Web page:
Pain killers, commonly known as analgesics, help to relieve pain. For most people, pain killers aren’t dangerous when taken at the recommended dosage. But if you take one too many, you could harm your body. Analgesic nephropathy is a chronic kidney disease that can lead to irreversible kidney failure and the permanent need for dialysis, or a kidney transplant to restore kidney function.
It’s estimated that about four out of every 100 000 people will develop analgesic nephropathy. Women older than 30 are most at risk.
What causes analgesic nephropathy?
It’s caused by the excessive long-term use of painkillers (analgesics).Over-the-counter (OTC) painkillers that contain phenacetin or acetaminophen and nonsteroidal anti-inflammatory drugs (NSAIDs) like aspirin or ibuprofen are thought to be particularly high risk.Excessive use has been described as roughly three pills per day for six years.
Other factors associated with an increased risk include:
- Chronic headache, backache, or musculoskeletal pain.
- A history of dependent behaviours.
- Painful menstrual periods.
Possible symptoms include:
- Increased urinary frequency or urgency.
- Blood in the urine.
- Decreased urine output.
- Flank or back pain.
- Decreased alertness.
- Easy bruising and bleeding.
How is it treated?
The aim of treatment is to prevent any further kidney damage and to treat the existing damage. Further damage can usually be limited by stopping the use of the painkiller that's causing the kidney failure. Counselling or behaviour modifications may be required to find non-pharmaceutical ways of handling chronic pain.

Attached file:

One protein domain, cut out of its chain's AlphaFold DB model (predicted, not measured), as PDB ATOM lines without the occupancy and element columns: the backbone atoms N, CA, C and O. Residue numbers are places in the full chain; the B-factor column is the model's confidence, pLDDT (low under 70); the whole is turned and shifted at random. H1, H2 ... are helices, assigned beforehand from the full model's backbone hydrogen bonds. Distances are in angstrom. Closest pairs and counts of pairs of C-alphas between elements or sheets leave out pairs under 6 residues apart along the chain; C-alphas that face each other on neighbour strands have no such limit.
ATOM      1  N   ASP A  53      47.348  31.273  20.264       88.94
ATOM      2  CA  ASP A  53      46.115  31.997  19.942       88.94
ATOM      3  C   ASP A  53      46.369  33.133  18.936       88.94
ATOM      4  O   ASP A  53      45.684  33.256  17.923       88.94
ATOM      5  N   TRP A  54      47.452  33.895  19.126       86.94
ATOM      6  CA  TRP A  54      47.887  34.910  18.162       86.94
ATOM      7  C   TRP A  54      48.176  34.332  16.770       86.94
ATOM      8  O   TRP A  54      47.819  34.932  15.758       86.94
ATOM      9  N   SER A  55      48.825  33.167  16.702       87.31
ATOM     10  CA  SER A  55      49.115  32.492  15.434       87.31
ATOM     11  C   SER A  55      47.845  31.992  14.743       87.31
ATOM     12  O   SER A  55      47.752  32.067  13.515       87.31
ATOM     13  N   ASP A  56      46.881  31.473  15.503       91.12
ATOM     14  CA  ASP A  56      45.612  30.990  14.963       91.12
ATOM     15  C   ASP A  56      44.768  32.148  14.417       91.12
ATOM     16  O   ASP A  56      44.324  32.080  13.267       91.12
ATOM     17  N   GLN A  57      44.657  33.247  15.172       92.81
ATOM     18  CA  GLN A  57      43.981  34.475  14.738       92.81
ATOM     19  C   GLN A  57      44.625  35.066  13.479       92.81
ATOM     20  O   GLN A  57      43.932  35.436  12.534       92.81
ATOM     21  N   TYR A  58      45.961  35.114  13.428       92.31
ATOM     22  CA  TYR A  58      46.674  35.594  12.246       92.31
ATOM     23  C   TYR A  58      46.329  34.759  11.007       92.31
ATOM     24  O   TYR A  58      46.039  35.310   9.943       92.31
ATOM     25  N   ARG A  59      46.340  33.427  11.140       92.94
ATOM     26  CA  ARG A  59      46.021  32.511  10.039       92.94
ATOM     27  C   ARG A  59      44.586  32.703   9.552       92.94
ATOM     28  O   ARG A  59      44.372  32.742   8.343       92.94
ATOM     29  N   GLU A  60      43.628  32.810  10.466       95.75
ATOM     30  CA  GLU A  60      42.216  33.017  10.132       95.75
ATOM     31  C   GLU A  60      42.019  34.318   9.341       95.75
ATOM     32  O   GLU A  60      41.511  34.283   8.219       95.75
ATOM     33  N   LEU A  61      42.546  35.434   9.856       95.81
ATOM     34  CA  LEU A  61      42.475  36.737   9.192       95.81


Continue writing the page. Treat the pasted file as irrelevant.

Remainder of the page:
Depending on the extent of the kidney damage, you may be advised to change your diet, limit your fluid in-take, or take medications to avoid anaemia and bone problems caused by kidney disease.Your doctor will monitor your kidney function with regular urine and blood tests.In severe cases, dialysis or a kidney transplant may be necessary.What is the prognosis?Kidney damage may be acute and temporary or chronic and long-term. In severe cases, dialysis or a kidney transplant may be necessary.
Possible complications may include:
- Urinary tract infections
- Interstitial nephritis
- Renal failure
- Tissue death
- Transitional cell carcinoma of the kidney or ureter
When to call your doctor
Call your doctor if you experience any of the symptoms of analgesic nephropathy, especially if you have been using painkillers over a long and sustained period of time. Also call your doctor if you have blood or solid material in your urine, or a decrease in urinary output. How can it be prevented? Use medications strictly in accordance with your doctor's advice. In the case of over-the-counter painkillers, do not exceed the recommended dosage on the pack.